Dangerous Lawn Mower Design Amputates Toddler’s Leg
manufacturer Knew For Decades That Its Riding Lawn Mower was “Unreasonably Dangerous”
Izzy was two-and-a-half-years-old in 2006 and happily playing with her cousins during a family get-together. In an instant, her left leg was caught up in the blades of a Deere riding lawnmower operated by her father. Her leg was mangled, and chopped off, leaving her a lifelong amputee.
How could this have happened? Who was responsible? Deere & Company argued it was lack of supervision by her father and by her cousin, who had been charged with watching the younger children while the adults were preparing for the family gathering. Deere also blamed her father for not paying more attention as he was mowing with children around the house.
Corson & Johnson quickly discovered that Izzy’s case was really more about a defective product, or product liability. When many thousands of children are injured in riding lawn mowers “accidents” every year, the reasons begin to point squarely to the manufacturers. Evidence revealed that inexpensive changes to riding lawn mowers would spare many children. In this case, Deere knew about the product defect for over two decades and failed to fix it.
After Two Jury Trials, JURY SAYS IZZY DESERVES Justice
Product Liability cases can take a lot longer because manufacturers are not exactly forthcoming about their mistakes. The first trial of Izzy’s case in 2009 found in favor of Deere. However, an appeals court subsequently remanded the case for a new trial because the jury was given incorrect instructions about the law. Later, it was discovered that Deere had hidden evidence about the defect and how to fix it during the first trial.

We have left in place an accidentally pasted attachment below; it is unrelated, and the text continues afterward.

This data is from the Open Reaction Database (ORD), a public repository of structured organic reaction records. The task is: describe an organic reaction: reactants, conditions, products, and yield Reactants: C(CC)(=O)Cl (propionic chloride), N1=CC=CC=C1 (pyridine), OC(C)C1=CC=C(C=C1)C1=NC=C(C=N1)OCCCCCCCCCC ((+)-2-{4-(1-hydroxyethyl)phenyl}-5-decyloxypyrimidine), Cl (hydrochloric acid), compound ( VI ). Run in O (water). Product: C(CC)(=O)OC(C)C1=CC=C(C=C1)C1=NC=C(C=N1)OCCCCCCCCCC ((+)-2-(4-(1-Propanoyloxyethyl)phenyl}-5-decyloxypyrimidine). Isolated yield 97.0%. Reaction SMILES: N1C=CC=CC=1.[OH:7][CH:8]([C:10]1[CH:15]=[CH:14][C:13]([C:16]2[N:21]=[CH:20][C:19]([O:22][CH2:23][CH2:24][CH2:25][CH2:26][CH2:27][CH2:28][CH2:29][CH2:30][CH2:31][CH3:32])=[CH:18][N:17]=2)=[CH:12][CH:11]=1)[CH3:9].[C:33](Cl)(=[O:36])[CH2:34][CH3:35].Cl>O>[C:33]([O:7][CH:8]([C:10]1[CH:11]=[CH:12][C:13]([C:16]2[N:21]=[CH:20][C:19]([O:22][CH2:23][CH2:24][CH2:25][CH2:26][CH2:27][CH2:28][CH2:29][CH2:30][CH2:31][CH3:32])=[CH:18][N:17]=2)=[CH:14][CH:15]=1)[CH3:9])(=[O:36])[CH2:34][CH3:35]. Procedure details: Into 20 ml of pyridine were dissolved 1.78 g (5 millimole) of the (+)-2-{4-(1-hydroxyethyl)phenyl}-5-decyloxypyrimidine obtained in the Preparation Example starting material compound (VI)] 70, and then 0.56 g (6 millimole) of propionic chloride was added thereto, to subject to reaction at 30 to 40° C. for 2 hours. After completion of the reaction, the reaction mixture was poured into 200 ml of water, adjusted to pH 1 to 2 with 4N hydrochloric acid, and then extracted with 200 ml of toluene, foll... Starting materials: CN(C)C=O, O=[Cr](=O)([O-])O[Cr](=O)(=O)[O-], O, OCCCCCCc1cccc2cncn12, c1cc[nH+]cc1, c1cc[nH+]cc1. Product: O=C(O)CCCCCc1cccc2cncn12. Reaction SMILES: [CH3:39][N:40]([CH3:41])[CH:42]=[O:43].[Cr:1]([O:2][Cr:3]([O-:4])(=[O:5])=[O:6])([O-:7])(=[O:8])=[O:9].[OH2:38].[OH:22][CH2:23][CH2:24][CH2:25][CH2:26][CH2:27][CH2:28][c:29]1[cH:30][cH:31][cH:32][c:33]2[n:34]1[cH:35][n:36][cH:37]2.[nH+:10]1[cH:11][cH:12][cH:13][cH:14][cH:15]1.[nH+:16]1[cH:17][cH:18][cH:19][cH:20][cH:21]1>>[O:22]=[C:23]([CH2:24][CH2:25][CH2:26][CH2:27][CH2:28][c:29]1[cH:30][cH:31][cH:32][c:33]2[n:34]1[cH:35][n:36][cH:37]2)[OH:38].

In the second trial in Lane County Circuit Court in 2018, the uncovered evidence about Deere’s equipment defects was brought to light and the jury assessed a $12.25 million verdict. The jury assessed $9.5 million against Deere & Co. for designing and selling a riding lawn mower that was defective and unreasonably dangerous. Izzy’s father, who was operating the mower, was assessed $2.7 million.
“Riding lawn mowers are the leading cause of amputation injuries to young children. Most of these are easily preventable. We hope this verdict causes all mower manufacturers to re-design or re-equip these machines with readily available safety features,” said one of Izzy’s attorneys, Don Corson.
Defective and Unreasonably Dangerous Lawn Mower
Evidence presented to jurors in the second trial included documents and testimony showing:
- Riding lawn mowers continue to be the leading cause of amputations to children’s toes, feet and legs; 66% occur as mowers are backing up.
- Deere’s residential riding mowers are the only ones on the market that require the operator to push a button in front with the blades still running in order to back up.
- Deere’s residential riding mowers are considered the most visually distracting and visually restrictive in the industry, according to safety experts.
- Deere management rejected recommendations from its own engineers that its riding lawn mowers be equipped with mirrors, better blade guards, or sensors to prevent amputations.
- Deere’s management added a feature, opposed by some of its engineers, that kept the blades spinning when the lawnmower backed up.
- Deere’s management rejected adding a back-up sensor to its riding mowers because it would add an extra $13.50 per lawn mower.
- Deere riding lawn mowers have been involved in 49% of child back-over amputations by mowers, a much higher rate than would be expected based on the company’s share of the market.
Jury Verdict to Help Pay Massive Medical Expenses
The money from the jury verdict will help pay for the numerous prosthetics Izzy will require and an estimated 14 more surgeries she’ll need, along with physical therapy and living assistance, said Lara Johnson, co-counsel in Izzy’s case.
“Nothing can ever fully compensate her for the pain she’s suffered and the ongoing pain and other challenges she faces as an amputee,” she said.
“Unfortunately, these dangerous riding mowers are still for sale. Consumers should be aware and do their research before buying any riding mower,” she added.
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